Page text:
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Here are selections from Boston’s personal journal in which he recounts his catechizing efforts throughout his regular, parish ministry.  This installment takes us from Boston’s first labor in the parish of Simprin to his second and last at Ettrick.  Observe the diverse settings and audiences of his catechizing, its bearing on church membership and the sacraments, as well as Boston’s pastoral sensitivity and adaptability to the needs of the people.  Note also how Boston deplored ignorance of Gospel ‘fundamentals’ and so regarded catechizing as a sine qua non in making authentic Christians (that is, in evangelization).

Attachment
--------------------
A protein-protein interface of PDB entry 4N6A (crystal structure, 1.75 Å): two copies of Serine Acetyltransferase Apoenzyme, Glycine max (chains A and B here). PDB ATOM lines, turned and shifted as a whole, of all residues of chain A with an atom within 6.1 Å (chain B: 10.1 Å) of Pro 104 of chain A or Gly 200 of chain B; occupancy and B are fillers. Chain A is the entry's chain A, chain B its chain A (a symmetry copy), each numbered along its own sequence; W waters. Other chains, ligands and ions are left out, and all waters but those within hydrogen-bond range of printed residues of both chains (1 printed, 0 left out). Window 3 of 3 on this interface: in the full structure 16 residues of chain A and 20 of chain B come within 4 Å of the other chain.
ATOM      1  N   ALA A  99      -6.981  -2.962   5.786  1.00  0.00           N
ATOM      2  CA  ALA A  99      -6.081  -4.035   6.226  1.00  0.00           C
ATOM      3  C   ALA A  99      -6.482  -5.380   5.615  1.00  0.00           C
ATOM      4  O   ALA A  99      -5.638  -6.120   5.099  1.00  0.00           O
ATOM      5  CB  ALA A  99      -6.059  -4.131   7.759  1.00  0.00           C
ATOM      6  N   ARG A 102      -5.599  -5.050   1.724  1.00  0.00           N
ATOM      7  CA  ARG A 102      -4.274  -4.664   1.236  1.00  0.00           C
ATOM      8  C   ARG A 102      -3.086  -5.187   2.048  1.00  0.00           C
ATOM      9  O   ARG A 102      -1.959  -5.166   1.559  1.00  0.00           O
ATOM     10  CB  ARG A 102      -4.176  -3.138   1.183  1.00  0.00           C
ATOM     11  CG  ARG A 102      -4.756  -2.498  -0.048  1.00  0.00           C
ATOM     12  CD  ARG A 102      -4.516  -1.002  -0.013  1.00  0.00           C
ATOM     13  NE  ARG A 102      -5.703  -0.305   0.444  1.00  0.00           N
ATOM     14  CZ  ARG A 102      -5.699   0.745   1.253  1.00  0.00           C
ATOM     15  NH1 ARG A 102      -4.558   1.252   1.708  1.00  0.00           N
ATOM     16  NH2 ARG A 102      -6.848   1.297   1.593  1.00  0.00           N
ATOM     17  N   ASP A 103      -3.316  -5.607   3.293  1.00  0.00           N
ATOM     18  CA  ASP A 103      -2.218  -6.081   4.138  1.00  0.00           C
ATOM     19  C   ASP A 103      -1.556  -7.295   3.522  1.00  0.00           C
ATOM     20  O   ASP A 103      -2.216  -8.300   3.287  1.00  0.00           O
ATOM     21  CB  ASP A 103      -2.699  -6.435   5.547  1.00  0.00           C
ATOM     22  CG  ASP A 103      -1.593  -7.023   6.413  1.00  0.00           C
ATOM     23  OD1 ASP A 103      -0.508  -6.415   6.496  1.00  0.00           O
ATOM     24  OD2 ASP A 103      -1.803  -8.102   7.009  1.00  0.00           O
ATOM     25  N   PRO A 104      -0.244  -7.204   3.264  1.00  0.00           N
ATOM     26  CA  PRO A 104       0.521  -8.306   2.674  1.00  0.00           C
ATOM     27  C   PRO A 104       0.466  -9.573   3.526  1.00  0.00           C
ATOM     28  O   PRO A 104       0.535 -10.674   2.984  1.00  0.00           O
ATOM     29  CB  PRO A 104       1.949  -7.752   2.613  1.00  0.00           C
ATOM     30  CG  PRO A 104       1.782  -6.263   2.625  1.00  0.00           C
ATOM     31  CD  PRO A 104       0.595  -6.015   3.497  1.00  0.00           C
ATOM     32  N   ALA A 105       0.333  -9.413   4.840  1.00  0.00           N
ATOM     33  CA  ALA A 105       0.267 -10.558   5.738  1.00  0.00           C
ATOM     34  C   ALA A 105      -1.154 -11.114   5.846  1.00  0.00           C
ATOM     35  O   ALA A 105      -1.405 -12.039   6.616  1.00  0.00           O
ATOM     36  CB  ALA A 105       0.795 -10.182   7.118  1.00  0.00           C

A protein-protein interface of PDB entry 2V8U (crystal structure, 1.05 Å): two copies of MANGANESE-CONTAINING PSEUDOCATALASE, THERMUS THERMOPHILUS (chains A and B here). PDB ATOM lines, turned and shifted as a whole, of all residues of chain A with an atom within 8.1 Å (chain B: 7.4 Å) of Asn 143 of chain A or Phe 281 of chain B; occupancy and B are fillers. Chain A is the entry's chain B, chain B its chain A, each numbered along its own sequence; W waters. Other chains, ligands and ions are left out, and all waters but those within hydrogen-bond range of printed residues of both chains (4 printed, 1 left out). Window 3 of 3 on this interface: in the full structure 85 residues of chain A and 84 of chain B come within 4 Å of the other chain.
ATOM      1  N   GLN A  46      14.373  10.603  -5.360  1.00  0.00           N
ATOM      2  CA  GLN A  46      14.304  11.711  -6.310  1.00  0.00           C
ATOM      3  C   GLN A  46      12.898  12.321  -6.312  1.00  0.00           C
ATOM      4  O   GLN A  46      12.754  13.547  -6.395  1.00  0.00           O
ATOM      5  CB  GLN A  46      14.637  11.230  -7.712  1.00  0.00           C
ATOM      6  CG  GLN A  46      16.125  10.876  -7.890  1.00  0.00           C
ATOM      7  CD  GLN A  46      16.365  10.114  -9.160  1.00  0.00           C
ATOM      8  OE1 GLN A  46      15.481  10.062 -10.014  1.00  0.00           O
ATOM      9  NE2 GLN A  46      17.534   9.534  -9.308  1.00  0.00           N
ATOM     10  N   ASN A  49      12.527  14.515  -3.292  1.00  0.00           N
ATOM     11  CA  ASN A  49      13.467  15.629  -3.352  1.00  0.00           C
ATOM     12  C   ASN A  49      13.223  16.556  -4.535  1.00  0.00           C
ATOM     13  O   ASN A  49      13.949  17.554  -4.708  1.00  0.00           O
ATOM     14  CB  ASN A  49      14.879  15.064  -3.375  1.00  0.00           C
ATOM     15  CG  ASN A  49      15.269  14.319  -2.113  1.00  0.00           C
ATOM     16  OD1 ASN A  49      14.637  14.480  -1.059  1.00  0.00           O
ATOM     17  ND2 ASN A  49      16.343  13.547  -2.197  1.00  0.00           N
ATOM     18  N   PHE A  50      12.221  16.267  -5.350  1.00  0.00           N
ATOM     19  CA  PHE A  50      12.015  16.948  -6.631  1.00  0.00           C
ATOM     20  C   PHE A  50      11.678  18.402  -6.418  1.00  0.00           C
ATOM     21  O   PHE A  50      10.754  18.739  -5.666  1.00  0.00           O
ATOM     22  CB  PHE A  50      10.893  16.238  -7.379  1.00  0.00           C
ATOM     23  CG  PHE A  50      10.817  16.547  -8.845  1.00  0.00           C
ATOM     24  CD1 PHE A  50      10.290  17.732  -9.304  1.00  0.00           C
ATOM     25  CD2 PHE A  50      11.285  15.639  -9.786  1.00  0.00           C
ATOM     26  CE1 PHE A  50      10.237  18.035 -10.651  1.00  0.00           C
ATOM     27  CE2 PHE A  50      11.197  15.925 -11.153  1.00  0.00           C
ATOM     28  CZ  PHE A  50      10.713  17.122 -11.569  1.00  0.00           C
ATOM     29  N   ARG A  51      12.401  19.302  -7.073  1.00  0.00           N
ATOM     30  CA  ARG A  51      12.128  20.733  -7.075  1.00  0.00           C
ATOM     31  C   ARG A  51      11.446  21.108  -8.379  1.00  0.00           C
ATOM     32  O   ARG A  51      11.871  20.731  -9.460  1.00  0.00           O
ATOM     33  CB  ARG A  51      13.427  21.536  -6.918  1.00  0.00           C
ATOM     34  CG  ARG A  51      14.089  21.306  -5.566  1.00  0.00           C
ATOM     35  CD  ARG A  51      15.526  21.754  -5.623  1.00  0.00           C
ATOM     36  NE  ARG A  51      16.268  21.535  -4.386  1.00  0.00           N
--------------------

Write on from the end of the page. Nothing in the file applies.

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“12th December.—I have had a desire to set up week-day sermons this long time. And since the synod (at which time I had great apprehensions of evil days, which pressed me to be busy in my time) I resolved to try what encouragement I might meet with in prosecuting it. This night I proposed it to two of the members of the meeting for Christian fellowship; who received the motion with all gladness; and I wa3 desired to begin it next Thursday’s night. Upon which immediately I found a great averseness in my own mind to it; thinking withal, that I should have tabled it particularly before the Lord ere I had proposed it. Thus I saw the dreadful deceit of my heart. I pressed my heart with that word, 2 Tim. iv. 2, ” Preach the word, be instant in season, out of season:” but it would not do. As I was going out of doors, it was suggested to me, that the Lord had thus punished me for not seeking light as to that particular expressly. While I wrote this, I thought it indeed a temptation of Satan to divert me from this work. (Nota, It seems both were true.) I was helped earnestly to seek light from the Lord in it. On the morrow I went to God again with this business ; yet could I not be fully satisfied to undertake that work, so long and so much before desired by me; neither had I anything material to object against it. Wherefore I renewed my suit; and thinking about it, got my heart more satisfied and inclined thereto, urging myself with the Lord’s kindness to me in His work, and the necessity of the people’s souls. I went to God again with it; and, in fine, the assiduity of faithful ministers, the apostles, and others, preaching both by day and by night, and no doubt sometimes to a small handful, did overcome me : so that I determine to go on, desiring heartily to comply with it. On Thursday the 14th, at night, I began this exercise, having spent the afternoon in catechising. I went about the examination under a sense of my own emptiness and insufficiency; and was well helped while my heart kept right; but in turning to some one or other of its biasses, my help decayed. In the evening-exercise the Lord’s presence was such, that I was made to say, ” It is good for us to be here.” When alone, the mismanaging of the examination, yea and the sermon too, lay heavy on me; and therefore I went to God for pardon of my weakness. And that exercise I kept up all along after, during my continuance in Simprin ; and had many a sweet and refreshing hour of it. In the winter-season, our meetings for it were in my house, and in the night; in the summer, they were in the kirk, at the time of the day wherein the men rested from their labour: for the people were servants to Langton. And I believe that, for the same reason, it was only the women whom I catechised at any other time of the day ; being solicitous that the master’s business might not suffer by me, nor my good be evil spoken of on that account. On the morrow after, having visited the sick, and found how the Lord had laid His rod on my handful, I was thereby convinced, that, had I slighted the motion for the Thursday’s sermon, I would have had no peace in so doing. Having come home from this visitation, I reflected on it, and saw what secret averseness was in my heart to it, and how poorly I had managed it. I got a clear sight of the freedom and riches of grace, went by myself, and lamented my emptiness and unworthiness; which when I saw, it gave me a check for an inward itching after more work, whereby I might have a little more stipend. That work was, I think, to have been a catechist in Dunse, the encouragement £100 Scots. I had such an offer, and refused it; yet since that time I had such an itch after it. Last night in reading the latter part of John vi. the Lord held His candle before me, helping me to understand it. This night having consulted some books, and my own heart, on the sinfulness of man’s natural state, to see what further of that subject remained to be handled, there occurred only man’s death in sin, to which I was determined accordingly. On the Saturday I studied it, but not with my former assistance: but, after having prayed, and found it to be owing to that I was not so much emptied of myself as before, reckoning the subject more easy, I recovered the divine aid, in meditating afterward on what I had prepared” (109-110).